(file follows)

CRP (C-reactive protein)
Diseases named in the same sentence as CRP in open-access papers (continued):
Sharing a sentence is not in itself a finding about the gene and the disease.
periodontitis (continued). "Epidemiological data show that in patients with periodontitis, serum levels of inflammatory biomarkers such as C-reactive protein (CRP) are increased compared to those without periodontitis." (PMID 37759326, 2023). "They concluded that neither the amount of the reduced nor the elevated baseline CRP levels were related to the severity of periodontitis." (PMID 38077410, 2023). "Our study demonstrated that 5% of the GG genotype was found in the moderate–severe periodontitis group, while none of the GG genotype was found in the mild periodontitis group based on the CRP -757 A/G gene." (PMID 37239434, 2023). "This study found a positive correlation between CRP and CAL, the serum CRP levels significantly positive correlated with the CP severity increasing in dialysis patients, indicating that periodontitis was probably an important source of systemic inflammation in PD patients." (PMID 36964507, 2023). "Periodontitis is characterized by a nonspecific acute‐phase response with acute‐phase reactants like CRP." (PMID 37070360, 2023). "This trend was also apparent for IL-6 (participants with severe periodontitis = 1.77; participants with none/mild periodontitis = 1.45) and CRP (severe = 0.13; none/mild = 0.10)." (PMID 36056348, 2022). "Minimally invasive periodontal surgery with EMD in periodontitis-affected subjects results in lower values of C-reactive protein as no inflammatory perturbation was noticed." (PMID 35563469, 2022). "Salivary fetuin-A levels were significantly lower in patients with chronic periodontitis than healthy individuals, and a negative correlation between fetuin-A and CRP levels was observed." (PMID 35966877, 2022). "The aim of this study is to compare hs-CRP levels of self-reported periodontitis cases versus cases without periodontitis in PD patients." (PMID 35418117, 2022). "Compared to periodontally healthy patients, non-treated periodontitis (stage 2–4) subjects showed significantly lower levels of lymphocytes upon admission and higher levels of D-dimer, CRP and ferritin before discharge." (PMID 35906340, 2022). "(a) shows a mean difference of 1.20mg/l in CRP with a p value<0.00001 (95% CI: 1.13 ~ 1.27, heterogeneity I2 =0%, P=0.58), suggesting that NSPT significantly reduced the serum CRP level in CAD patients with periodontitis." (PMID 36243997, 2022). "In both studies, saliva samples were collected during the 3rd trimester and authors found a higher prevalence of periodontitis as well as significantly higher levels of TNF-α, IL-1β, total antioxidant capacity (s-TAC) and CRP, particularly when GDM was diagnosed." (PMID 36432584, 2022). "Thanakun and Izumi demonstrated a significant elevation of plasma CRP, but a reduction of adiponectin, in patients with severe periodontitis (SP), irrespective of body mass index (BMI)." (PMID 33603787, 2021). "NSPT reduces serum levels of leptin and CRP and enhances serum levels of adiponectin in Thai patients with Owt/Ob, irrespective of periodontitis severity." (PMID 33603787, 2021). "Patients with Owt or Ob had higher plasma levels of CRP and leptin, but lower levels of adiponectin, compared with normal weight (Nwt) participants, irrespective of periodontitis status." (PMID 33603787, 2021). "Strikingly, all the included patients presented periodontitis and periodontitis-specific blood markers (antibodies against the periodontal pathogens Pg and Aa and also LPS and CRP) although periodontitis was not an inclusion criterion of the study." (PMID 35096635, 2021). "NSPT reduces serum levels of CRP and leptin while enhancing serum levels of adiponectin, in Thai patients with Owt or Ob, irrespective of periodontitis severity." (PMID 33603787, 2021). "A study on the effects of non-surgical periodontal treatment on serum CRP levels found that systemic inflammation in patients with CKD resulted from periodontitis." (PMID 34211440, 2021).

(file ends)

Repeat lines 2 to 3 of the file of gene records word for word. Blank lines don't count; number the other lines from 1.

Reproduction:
Diseases named in the same sentence as CRP in open-access papers (continued):
Sharing a sentence is not in itself a finding about the gene and the disease.